Future’s income is built on a diversified revenue stream which is divided roughly into equal thirds: advertising and e-commerce affiliate income, subscriptions and newsstand sales.
While ideally, it wants to see growth across all three of these, Byng-Thorne recognises that print sales are in decline and Future is “not going to buck that historical trend”.
But she says the company has recorded “strong double-digit growth” in digital advertising and e-commerce affiliate revenues, so these have become “slightly more prominent” as sources of income.
Within its brand portfolio, about 140 are print magazine titles. “We’re very bullish on print as a sector and have been a long supporter of it,” says Byng-Thorne who doesn’t "foresee a change in strategy" on this.
“One of the reasons why we continue to buy print businesses is because we believe in the value of print. However, clearly if something becomes ultimately unprofitable and the consumer no longer is prepared to pay for it, then we won’t continue to produce it.”
She adds that as a result of Future’s size it can deliver savings, such as on buying paper, through an economy of scale. This makes magazine printing cheaper and ultimately “prolongs their life”, she says.
Over the past seven years, print has made up a fluctuating 20-35% of Future’s total revenues. “I don’t think that’s fundamentally going to change,” says Byng-Thorne.
She is admiring of the success of The Week US, a print edition launched in 2001, which was followed by The Week US Junior last year.
"One of the things that the Dennis team have been very successful around is launching new print products into the US," says Byng-Thorne.
“We’d not say no to that, but our strategy is more to make sure that we get our content available to as many people as possible and therefore our job, we think, is to democratise that and make that available to consumers and audiences in whatever way they want to access it.”
Future CEO on secret to success: ‘We don’t rely on any one revenue stream’
But surely there’s more room for growth in digital than there is in print?
“The Dennis business has been growing double-digit revenues, and that’s an 80% print business. So never say never, [but] the long-term fundamentals in the print sector we all know are in decline and that is the reality, but good quality specialist content can grow in a print environment and there are examples of that.
“Without doubt our digital business and our online business has grown consistently year over year, double-digit, and has performed exceptionally well in that regard…”
Given Future’s impressive financial results and its appetite for big buyouts, I ask Byng-Thorne what she thinks is the secret to this success.
“We don’t rely on any one revenue stream,” she says. “We operate across a number of verticals so the business is very diversified, global in its mindset [and] has its revenues across three material different revenue streams within media.”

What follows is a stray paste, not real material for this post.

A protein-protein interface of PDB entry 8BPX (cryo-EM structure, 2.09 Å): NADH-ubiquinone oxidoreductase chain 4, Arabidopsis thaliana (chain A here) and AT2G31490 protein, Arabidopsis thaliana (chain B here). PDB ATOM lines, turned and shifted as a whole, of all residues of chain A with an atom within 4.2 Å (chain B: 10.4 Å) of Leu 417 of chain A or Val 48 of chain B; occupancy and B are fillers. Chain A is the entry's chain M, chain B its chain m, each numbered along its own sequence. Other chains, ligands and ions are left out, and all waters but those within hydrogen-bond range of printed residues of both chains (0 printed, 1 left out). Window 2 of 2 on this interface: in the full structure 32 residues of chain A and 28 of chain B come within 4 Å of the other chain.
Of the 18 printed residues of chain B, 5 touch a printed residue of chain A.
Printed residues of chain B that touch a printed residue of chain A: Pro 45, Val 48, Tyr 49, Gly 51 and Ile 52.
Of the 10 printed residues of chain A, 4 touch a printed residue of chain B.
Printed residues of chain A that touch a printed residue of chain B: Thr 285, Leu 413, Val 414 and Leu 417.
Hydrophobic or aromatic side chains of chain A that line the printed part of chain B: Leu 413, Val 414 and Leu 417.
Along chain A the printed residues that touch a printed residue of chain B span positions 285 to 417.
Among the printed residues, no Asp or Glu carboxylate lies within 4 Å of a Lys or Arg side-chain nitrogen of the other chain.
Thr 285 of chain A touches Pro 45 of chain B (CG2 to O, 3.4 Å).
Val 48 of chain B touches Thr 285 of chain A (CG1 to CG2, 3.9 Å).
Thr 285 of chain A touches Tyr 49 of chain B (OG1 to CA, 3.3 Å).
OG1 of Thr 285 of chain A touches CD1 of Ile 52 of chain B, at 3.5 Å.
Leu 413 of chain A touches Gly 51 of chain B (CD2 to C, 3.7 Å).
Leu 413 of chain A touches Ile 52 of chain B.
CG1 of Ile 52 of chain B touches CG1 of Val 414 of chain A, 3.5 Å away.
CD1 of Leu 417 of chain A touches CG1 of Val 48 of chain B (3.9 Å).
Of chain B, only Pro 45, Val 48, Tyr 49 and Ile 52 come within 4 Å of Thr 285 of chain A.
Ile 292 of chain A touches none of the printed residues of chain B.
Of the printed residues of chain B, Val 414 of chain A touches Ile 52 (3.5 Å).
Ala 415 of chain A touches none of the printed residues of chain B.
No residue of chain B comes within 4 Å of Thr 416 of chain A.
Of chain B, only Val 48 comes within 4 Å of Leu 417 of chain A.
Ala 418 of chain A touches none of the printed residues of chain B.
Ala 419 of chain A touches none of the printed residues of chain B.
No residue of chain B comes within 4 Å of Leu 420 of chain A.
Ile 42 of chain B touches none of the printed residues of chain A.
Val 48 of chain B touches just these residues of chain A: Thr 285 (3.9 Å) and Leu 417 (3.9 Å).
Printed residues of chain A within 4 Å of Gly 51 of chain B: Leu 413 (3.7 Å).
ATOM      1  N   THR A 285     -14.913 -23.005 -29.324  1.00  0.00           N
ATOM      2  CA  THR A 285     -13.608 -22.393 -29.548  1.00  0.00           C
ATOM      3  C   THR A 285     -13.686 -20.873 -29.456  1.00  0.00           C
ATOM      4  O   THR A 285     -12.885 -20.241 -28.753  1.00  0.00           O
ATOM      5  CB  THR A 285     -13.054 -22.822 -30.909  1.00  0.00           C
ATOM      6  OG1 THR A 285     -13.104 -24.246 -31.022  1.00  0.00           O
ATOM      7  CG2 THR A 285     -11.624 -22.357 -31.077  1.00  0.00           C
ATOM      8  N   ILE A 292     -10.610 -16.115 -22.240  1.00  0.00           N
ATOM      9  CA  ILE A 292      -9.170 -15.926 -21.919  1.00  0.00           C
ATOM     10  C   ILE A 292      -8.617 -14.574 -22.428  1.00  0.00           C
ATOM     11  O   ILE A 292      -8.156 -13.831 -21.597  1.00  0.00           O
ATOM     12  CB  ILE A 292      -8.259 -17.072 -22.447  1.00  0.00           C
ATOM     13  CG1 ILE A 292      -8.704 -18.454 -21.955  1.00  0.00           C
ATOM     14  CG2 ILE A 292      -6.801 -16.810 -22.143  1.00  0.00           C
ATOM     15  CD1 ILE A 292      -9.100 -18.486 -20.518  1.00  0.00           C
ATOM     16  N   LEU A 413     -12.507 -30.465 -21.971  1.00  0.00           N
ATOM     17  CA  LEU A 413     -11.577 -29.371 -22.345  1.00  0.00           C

She said it was this diversity of income that helped the group weather the pandemic and out-perform industry rivals.
“When the shops were closed and travel stopped, the magazines part of our business found it hard to be distributed and… we couldn’t run any physical events, so we had some headwinds in that regard. But on the converse, there was a lot more people using the internet and buying more, so the e-commerce affiliate part of our business performed exceptionally well.
“So the diversified nature of the business is such that even when one segment might struggle, other parts can be beneficiary. We think that was what made us perform strongly during the period.”
‘In today’s society there’s a genuine value in original content, expertly produced’
Byng-Thorne trained as an accountant and started in retail before entering the world of publishing. I ask what drives her as chief executive. She answers on behalf of the company.
“I think the key thing that drives us is just trying to make a better business and ensure that we leave a legacy in media and ensure that our business continues to deliver for our audiences as the media landscape changes.”
She adds: “I’m a passionate supporter of expert content and I think that in today’s society there’s a genuine value in original content, expertly produced, and I think we have a real moral responsibility, as well as a business responsibility, to make sure we produce the [best] content we can.”
Staff will return to a flexible working model at Future from 1 September that will allow them to work two days from home within the week if they want to. There are no plans to close Future’s own offices.
“We really believe in the power of collaboration, and I also think it’s really important that in order to support the development of individuals, they can see and observe their colleagues working in a working environment and so what we’re looking to do is to is the best of both,” says Byng-Thorne.
Doubtless there are many within the media industry who might learn a thing or two from observing Byng-Thorne in her working environment as she leads Future to magazine giant status.
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August 19, 2021 at 01:23AM